Housework, exercise and social outings are associated with reduced rates of dementia

Summary: Research has shown that doing housework, exercising and social interaction can significantly reduce the risk of dementia.

A source: AAN

According to a new study published on July 27, 2022, physical and mental activities such as housework, exercise, and visiting with family and friends can help reduce the risk of dementia. neurology.

The study looked at the effects of these activities, as well as mental activity and electronic device use in people with and without a genetic risk of dementia.

“Many studies have identified potential risk factors for dementia, but we wanted to learn more about different lifestyle habits and their potential role in dementia prevention,” said study author Huang Song, PhD, of Sichuan University in Chengdu. , China. “Our study found that exercise, housework and social outings are associated with a reduced risk of all types of dementia.”

The study involved 501,376 people from a UK database with an average age of at least 56 years.

Participants completed a questionnaire at the start of the study, including physical activity. They were asked how often they participated in activities such as climbing stairs, walking, and participating in strenuous sports. They were also asked about household chores, work-related activities, and what kind of transportation they used to get to work, including walking or biking.

Participants completed another mental performance questionnaire. They were asked about their level of education, whether they attend adult education classes, how often they go out with friends and family, how often they go to pubs or social clubs or religious groups, and how often they use electronic devices such as playing computer games and watching TV. talking on the phone.

Additionally, participants reported whether they had a family member with dementia. This has helped researchers determine whether there is a genetic risk for Alzheimer’s disease. Study participants were followed up for an average of 11 years. By the end of the study, 5,185 people had developed dementia.

After adjusting for several factors such as age, income and smoking, the researchers found that most of the physical and mental activities studied were associated with dementia risk. Importantly, after considering the high correlation and interaction of these activities, the results remain.

The researchers found that all participants benefited from the protective effects of physical and mental activity, whether they had a family history of dementia or not. Image is in the public domain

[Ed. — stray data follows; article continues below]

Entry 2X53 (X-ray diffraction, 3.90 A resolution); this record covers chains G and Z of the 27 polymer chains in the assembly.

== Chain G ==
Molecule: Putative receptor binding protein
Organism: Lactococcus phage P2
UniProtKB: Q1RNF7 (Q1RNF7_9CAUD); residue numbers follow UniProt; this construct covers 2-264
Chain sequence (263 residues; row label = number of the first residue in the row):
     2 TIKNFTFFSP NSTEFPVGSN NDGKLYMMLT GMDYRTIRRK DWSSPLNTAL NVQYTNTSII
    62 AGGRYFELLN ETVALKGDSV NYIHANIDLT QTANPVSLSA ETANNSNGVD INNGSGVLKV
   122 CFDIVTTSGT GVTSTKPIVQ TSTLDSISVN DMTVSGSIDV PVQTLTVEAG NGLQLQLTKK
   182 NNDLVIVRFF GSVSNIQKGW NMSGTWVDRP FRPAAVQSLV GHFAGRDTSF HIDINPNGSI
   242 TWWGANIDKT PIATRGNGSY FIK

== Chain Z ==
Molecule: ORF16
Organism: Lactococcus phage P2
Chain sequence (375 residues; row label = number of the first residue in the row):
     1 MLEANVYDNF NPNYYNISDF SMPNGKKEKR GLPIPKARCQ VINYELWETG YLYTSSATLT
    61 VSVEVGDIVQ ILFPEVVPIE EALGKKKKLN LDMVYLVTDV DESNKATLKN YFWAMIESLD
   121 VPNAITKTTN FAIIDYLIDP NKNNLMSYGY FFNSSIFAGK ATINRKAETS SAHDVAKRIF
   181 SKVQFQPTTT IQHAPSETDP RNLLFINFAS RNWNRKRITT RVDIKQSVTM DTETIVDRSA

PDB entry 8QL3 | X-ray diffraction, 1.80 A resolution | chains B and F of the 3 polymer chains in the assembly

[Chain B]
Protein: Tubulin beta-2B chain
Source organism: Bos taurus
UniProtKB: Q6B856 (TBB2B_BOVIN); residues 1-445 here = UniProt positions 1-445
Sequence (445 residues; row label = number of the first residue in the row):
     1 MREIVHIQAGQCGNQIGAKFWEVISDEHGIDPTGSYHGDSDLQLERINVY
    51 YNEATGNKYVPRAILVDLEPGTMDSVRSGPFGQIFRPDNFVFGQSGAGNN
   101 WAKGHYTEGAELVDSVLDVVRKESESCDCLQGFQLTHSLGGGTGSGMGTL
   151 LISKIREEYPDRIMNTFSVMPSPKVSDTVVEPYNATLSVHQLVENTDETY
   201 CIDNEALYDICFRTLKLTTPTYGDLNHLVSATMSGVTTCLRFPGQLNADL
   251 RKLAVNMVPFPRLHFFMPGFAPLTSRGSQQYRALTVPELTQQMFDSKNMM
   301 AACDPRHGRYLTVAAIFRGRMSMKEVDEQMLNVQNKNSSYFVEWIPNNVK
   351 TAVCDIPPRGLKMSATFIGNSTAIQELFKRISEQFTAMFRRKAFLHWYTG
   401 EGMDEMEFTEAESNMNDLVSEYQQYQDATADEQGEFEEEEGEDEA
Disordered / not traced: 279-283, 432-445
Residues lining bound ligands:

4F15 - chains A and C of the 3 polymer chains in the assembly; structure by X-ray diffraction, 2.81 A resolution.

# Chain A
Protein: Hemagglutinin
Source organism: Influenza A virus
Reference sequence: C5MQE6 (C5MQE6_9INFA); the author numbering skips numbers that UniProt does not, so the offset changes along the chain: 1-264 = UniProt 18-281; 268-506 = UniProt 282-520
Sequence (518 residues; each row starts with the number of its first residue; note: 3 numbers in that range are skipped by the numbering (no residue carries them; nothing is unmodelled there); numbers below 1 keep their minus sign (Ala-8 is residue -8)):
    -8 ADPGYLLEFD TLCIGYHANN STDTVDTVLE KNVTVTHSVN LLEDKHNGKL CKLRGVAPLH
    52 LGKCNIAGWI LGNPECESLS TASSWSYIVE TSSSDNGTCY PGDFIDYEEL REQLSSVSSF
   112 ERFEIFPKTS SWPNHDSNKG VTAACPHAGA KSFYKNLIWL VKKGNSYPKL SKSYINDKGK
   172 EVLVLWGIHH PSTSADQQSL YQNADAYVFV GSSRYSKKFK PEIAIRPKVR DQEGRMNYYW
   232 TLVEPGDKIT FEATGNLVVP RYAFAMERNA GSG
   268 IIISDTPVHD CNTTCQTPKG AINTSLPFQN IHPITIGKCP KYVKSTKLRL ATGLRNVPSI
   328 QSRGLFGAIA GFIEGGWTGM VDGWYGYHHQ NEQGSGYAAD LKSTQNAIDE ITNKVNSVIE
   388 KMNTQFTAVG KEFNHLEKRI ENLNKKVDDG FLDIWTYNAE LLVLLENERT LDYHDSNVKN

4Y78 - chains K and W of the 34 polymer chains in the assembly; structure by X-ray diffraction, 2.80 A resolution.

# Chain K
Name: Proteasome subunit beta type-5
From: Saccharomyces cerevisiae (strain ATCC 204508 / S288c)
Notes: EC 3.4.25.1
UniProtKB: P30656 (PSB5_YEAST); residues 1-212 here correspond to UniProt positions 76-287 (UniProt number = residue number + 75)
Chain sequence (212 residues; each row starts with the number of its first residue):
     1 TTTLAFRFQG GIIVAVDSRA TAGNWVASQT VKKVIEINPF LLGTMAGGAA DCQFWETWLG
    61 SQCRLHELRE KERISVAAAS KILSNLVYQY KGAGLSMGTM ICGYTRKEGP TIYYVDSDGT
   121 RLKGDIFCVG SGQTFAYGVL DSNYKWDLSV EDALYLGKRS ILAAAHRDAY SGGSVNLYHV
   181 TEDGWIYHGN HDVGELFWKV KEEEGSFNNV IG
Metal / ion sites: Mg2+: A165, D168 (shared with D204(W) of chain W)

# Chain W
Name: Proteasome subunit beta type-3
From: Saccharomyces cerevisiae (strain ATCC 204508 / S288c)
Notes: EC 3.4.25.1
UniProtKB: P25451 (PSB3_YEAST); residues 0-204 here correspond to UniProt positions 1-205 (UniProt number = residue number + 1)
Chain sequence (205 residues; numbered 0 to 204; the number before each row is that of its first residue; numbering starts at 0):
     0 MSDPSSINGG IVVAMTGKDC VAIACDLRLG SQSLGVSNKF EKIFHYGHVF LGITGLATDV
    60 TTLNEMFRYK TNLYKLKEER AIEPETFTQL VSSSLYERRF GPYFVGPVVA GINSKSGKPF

People who engaged in activities including exercise, housework, and daily visits with family and friends were 35%, 21%, and 15% less likely to develop dementia, respectively, compared to those who engaged in these activities the least. samples.

The researchers also looked at rates of dementia based on the activity patterns identified. In people who exercised a lot, the rate was 0.45 cases per 1,000 person-years, compared to 1.59 cases in people who exercised infrequently. Person-years take into account the number of people in the study as well as the time spent on the study.

Those who do a lot of housework have 0.86 cases per 1,000 person-years, compared to 1.02 cases for those who rarely do housework.

People who visited family every day had 0.62 cases per 1,000 people, compared with 0.8 for those who visited friends and family once every few months.

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“Our study found that by engaging more in healthy physical and mental activities, people can reduce their risk of dementia,” Song said. “More research is needed to confirm our findings. However, our results strongly suggest that these simple lifestyle changes can be beneficial.”

The researchers found that all participants benefited from the protective effects of physical and mental activity, whether they had a family history of dementia or not.

A limitation of the study is that because people reported their physical and mental activity, they may have misremembered and underreported these activities.

Funding: The study was supported by the National Natural Science Foundation of China, West China Hospital, Sichuan University, and the National Geriatrics Clinical Research Center.

Dementia research news about it

Author: Natalie Conrad
A source: AAN
The connection: Natalie Conrad – AAN
Photo: Image is in the public domain

Original research: Results will appear within neurology

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